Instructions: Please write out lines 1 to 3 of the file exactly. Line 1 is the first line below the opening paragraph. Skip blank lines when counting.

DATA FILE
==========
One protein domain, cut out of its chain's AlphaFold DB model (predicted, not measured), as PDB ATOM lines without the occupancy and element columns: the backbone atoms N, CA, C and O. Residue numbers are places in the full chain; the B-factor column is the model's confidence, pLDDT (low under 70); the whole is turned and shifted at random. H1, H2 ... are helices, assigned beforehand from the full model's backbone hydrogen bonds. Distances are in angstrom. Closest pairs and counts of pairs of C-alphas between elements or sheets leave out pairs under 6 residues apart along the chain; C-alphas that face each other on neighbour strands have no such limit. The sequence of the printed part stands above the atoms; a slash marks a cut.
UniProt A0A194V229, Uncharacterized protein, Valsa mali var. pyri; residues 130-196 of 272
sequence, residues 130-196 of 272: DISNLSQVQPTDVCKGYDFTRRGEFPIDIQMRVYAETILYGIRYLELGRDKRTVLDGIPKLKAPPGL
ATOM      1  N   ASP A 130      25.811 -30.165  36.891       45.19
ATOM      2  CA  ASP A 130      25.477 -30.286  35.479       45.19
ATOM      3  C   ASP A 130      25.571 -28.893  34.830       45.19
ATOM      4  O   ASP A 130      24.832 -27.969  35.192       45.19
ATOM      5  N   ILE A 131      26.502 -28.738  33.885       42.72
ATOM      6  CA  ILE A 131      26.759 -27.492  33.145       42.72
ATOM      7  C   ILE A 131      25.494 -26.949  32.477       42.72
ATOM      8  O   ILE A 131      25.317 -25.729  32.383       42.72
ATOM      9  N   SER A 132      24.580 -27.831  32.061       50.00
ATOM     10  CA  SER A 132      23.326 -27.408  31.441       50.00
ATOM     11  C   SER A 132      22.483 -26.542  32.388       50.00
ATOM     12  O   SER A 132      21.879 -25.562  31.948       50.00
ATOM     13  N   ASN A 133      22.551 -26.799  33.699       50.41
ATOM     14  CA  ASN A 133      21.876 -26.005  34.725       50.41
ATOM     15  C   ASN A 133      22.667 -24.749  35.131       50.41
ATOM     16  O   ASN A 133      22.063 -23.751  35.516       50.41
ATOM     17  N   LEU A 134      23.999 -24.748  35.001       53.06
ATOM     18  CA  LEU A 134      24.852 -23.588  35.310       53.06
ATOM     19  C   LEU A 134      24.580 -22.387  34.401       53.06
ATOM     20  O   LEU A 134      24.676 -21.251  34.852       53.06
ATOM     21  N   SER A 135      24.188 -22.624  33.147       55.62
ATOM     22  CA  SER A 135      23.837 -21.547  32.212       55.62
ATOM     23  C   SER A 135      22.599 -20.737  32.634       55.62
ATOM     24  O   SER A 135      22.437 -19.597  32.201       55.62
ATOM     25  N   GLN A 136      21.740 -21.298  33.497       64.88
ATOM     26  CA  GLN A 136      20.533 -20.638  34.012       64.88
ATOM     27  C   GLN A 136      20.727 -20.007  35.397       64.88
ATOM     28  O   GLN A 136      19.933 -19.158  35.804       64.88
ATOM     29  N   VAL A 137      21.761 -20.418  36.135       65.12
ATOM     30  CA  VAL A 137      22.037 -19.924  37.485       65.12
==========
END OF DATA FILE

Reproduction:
UniProt A0A194V229, Uncharacterized protein, Valsa mali var. pyri; residues 130-196 of 272
sequence, residues 130-196 of 272: DISNLSQVQPTDVCKGYDFTRRGEFPIDIQMRVYAETILYGIRYLELGRDKRTVLDGIPKLKAPPGL
ATOM      1  N   ASP A 130      25.811 -30.165  36.891       45.19